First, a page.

It reminds me of the way Catholic history has been portrayed. The Catholic Church would ignore its missteps, its critics would exaggerate them, and now a more balanced history has been coming forth by various scholars.

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Bob McCue was a bishop. He resigned from the Church and sent this letter to Elder Holland. Which I find ironic, as Holland is the most outspoken "champion" for adhering to literal belief in "faithful history". It was Holland who said (words to the effect): "If the story of the First Vision and restoration of the priesthood are not literally true as Joseph Smith told them, then this church ought to be consigned to hell with its founder!" I thought at the time that this sounded a lot like the dogmatic assertions of c. the 1880's, wherein it was preached that without "the principle" (polygamy) we would no longer be a church. I fully expect a revision of the priesthood "restoration" stories to go along with the known facts (which are abundant on the Net); which will go far toward making Holland's emphatic declaration a bitter pill to swallow.

I have not read McCue's letter before. I am curious if this has come up on Mormon Dialogue before and if so, what was the gist of the exchange regarding it?

Thank you....

Did you link the letter so you could give a lot of anti-points of view? If so just tell us where you stand.

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It is a dispenser of information.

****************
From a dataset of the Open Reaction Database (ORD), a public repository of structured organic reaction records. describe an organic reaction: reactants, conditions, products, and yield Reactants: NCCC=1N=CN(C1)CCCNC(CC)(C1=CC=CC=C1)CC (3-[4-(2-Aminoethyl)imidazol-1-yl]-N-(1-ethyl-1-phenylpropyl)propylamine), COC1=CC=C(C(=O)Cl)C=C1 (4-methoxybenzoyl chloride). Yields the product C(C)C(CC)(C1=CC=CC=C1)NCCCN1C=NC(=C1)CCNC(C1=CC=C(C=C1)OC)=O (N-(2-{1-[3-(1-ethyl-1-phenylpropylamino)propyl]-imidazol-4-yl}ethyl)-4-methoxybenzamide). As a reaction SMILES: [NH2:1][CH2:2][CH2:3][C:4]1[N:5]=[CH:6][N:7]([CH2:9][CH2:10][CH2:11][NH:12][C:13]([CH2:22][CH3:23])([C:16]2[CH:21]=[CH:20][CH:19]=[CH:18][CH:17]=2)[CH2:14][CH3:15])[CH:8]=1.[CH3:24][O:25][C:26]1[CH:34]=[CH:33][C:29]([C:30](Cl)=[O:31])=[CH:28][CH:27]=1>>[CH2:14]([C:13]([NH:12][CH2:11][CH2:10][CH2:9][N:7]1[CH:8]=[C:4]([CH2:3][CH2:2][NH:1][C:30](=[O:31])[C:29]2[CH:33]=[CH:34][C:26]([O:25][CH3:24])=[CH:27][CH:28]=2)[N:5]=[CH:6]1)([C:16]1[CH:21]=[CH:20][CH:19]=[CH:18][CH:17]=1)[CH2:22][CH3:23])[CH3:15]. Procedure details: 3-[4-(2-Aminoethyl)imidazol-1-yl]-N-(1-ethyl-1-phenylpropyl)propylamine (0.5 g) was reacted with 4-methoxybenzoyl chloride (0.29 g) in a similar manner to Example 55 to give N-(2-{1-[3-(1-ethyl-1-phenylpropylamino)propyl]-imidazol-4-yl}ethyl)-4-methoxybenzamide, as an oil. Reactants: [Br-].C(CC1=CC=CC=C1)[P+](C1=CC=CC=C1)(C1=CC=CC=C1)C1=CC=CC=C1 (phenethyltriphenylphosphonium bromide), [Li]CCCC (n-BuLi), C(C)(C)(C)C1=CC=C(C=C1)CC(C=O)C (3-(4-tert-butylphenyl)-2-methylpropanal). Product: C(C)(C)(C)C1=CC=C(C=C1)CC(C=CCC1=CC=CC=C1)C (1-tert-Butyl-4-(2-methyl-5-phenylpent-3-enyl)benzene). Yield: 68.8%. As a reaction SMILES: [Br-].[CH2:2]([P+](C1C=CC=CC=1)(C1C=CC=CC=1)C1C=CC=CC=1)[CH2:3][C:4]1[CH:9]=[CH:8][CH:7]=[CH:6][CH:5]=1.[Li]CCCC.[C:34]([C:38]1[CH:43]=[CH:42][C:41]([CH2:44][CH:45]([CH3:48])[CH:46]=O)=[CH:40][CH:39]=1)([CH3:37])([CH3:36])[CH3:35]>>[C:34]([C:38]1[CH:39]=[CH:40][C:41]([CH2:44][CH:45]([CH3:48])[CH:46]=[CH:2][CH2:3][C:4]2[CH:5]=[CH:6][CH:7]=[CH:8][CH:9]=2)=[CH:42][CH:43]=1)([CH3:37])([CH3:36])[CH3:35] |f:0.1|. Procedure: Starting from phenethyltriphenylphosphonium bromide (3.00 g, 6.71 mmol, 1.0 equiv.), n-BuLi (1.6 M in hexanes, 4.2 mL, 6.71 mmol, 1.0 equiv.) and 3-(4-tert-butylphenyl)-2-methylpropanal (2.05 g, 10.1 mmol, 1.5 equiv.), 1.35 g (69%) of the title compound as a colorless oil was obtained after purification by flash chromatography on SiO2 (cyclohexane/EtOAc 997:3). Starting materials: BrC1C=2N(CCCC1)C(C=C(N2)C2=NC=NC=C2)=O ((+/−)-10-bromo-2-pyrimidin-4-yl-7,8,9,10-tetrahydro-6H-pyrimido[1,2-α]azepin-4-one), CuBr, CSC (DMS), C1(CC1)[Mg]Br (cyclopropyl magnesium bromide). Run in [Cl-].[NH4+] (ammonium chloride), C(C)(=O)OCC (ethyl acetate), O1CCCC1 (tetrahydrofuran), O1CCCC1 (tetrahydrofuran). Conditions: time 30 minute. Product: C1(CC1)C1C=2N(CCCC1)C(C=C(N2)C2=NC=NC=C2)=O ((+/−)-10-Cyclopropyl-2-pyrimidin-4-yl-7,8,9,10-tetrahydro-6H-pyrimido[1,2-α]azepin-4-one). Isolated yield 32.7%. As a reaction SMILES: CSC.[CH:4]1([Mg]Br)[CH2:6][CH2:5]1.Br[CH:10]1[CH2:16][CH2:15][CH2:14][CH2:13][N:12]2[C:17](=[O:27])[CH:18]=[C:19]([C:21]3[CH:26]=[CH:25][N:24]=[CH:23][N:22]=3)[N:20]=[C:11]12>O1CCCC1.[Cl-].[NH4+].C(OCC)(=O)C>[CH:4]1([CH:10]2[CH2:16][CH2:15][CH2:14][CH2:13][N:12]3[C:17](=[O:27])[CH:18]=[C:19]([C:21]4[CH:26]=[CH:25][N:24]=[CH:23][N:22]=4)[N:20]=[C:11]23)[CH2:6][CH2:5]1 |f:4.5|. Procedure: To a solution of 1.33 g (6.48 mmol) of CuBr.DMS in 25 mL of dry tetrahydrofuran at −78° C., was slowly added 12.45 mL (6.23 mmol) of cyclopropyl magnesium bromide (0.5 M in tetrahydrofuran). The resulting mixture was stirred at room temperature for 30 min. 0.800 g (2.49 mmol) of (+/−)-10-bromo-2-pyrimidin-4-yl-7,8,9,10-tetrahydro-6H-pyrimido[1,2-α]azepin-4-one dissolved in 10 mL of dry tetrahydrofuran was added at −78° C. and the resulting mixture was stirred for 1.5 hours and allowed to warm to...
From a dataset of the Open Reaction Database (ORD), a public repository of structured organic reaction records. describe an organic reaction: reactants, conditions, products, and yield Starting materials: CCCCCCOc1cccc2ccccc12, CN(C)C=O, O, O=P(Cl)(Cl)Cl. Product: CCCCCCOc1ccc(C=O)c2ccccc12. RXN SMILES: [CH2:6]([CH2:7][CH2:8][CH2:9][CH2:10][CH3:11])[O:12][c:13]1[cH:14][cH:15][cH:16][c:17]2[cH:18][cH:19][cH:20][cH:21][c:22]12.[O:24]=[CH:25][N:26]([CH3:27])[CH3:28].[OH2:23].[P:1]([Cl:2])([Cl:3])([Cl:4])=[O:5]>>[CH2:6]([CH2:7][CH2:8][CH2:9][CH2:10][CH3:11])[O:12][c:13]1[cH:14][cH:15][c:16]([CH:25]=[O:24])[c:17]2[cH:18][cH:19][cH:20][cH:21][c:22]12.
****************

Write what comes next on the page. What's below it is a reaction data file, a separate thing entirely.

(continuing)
So are many other things. I don't see the Internet being the only or overriding dispenser of information for everyone. The Church gets the word out through many vehicles, including of all things, the relationships, examples, and service of its people. Its more effective detractors are not dependent on the Internet to get their point across, either. I don't think multiple versions of its history from multiple sources are meaningful ("lo here, lo there") compared to the personal experience people are having with the Church or its people.

And don't forget, once the correct information is disseminated and argued against, "the testimony of earthquakes... And also cometh the testimony of the voice of thunderings, and the voice of lightnings, and the voice of tempests, and the voice of the waves of the sea heaving themselves beyond their bounds (D&C 88: 89, 90)." This has a tendency to get people to attend to what really matters more than than histories posted on the Internet.

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And as that includes dispassionate, even disinterested factual commentary and the research that makes commentary possible...

I don't believe I have ever seen dispassionate or disinterested factual commentary concerning the Church on the internet.
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The printing press was also a "dispenser of information", but that doesn't change the truth of the gospel, only the method and speed by which it is "dispensed". Nor did the printing press "only" help the church (as Expositor shows). So the change in technology is simply another aspect of society upon which the gospel flows. Its direction hasn't changed and the currents and waves come and go for both advancement and detriment. In the end people still need to make their own decisions as to the course they follow.

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Did you link the letter so you could give a lot of anti-points of view? If so just tell us where you stand.

Bob McCue is not an "anti". His letters do not attack the Church. His position is critical vis-a-vis the leaders are defending their position of control above all else. The "faithful history" taught is part and parcel to that agenda above all else. The doctrines per se are not a problem, either with McCue or myself. The history as presented is the problem.